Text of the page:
Other circuits have similarly held that when a plan administrator presents new rationales in litigation for the first time, the administrator undermines ERISA and its implementing regulations. See, e.g., Glista v. Unum Life Ins. Co. of Am., 378 F.3d 113, 130 (1st Cir. 2004) (holding that a plan administrator “violated ERISA and its regulations by relying on a reason in court that had not been articulated to the claimant during its internal review”); Spradley v. Owens-Ill. Hourly Emps. Welfare Ben. Plan, 686 F.3d 1135, 1140–41 (10th Cir. 2012) (same); Robinson v. Aetna Life Ins. Co., 443 F.3d 389, 395 n.4 (5th Cir. 2006) (same); Marolt v. Alliant Techsystems, Inc., 146 F.3d 617, 620 (8th Cir. 1998) (same); Halpin v. W.W. Grainger, Inc., 962 F.2d 685, 696 (7th Cir. 1992) (same). The Eighth Circuit noted the importance of this rule, even where de novo review applies, because it “ensure[s] expeditious judicial review of ERISA benefit decisions and ․ keep[s] district courts from becoming substitute plan administrators.” Donatelli v. Home Ins. Co., 992 F.2d 763, 765 (8th Cir. 1993).
Collier maintains that the district court violated this rule when it relied on rationales that Lincoln did not raise as grounds for denying her claim for benefits. We agree.7 Lincoln did not cite Collier's lack of credibility or the lack of objective evidence when it denied her claim initially and on review. 29 U.S.C. § 1133(1); 29 C.F.R. § 2560.503–1(g)(1)(i), (j)(1); Harlick, 686 F.3d at 719–21. In its initial denial letter, Lincoln informed Collier that she did “not meet the definition of disability” under the Plan and that it was therefore denying benefits. Lincoln reiterated this reasoning in its denial letter of her internal appeal. In both letters, Lincoln did not specify that it found Collier not credible, that she failed to present objective medical evidence, or that such evidence was required under the Plan. Indeed, it omitted portions of both Dr. Chhatre's and Dr. Vlachos's reports where they questioned Collier's credibility in her pain symptom reporting in its final denial letter. 29 C.F.R. § 2560.503–1(g)(1)(vii)(A)(i)–(ii). It was not until Collier initiated litigation that Lincoln argued she was not credible and that she failed to present objective evidence in support of her claim.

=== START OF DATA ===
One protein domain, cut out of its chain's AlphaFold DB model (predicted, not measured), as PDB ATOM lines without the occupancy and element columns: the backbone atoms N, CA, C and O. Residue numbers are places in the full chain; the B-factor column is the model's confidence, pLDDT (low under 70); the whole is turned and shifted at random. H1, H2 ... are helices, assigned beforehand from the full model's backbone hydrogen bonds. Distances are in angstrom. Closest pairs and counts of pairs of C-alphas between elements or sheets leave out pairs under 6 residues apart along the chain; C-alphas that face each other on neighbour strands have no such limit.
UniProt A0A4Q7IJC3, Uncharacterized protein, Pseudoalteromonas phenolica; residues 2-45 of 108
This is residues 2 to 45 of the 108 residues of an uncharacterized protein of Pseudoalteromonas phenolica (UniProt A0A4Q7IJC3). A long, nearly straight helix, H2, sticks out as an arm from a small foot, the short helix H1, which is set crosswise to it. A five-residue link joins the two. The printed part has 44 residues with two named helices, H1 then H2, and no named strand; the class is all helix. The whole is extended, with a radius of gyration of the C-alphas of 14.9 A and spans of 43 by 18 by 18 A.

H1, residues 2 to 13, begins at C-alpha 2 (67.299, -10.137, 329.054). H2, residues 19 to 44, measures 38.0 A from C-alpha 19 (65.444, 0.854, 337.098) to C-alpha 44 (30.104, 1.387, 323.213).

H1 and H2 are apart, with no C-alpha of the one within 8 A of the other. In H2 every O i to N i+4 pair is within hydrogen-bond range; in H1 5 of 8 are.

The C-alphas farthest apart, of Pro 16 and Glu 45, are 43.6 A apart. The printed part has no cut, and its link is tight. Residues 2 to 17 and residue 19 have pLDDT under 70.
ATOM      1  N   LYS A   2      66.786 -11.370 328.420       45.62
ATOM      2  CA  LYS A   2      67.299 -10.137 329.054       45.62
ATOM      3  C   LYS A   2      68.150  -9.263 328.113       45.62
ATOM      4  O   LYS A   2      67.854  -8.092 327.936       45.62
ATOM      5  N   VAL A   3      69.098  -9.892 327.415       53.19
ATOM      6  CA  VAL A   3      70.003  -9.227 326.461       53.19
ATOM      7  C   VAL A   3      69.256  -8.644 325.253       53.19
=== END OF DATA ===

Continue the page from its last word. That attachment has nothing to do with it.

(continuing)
By failing to make these arguments during the administrative process, Lincoln effectively held those reasons “in reserve rather than communicate [them] to [Collier].” Harlick, 686 F.3d at 720 (quotation omitted). Lincoln does not argue, and the record does not indicate, that Collier waived any objection to Lincoln raising these issues for the first time in district court. Id. at 719. Indeed, Collier noted in her trial brief that Lincoln's “attempt to insert an objective evidence requirement into its policy” during litigation was “belated” and “prohibited.” Because Collier did not waive these arguments and Lincoln failed to raise them during the administrative process, Lincoln effectively “sandbagged” Collier with new rationales at a stage in the proceedings where she could not meaningfully respond. Harlick, 686 F.3d at 720 (quoting Mitchell, 611 F.3d at 1199 n.2). While a plan administrator need not address every piece of evidence submitted by a participant in support of a claim for benefits, Lincoln's boilerplate statement in its final denial letter that Collier did not meet the Plan's standard of “disability” fell far short of providing “specific reason or reasons” for denying her claim for LTD benefits as required by ERISA. 29 U.S.C. § 1133.
Although we have held that a plan administrator may not hold in reserve a new rationale to present in litigation, we have not clarified whether the district court clearly errs by adopting a newly presented rationale when applying de novo review. We do so now. When a district court conducts a de novo review of a benefits denial, it evaluates the plan administrator's reasons for denying benefits without giving deference to its conclusions or opinions. Abatie, 458 F.3d at 963. Thus, had Lincoln cited Collier's lack of credibility as a reason for denying benefits in the administrative process, the district court would have been within its province to review the administrative record and determine whether the evidence supported that decision. Harlick, 686 F.3d at 719–21. But a district court cannot adopt post-hoc rationalizations that were not presented to the claimant, including credibility-based rationalizations, during the administrative process. Id.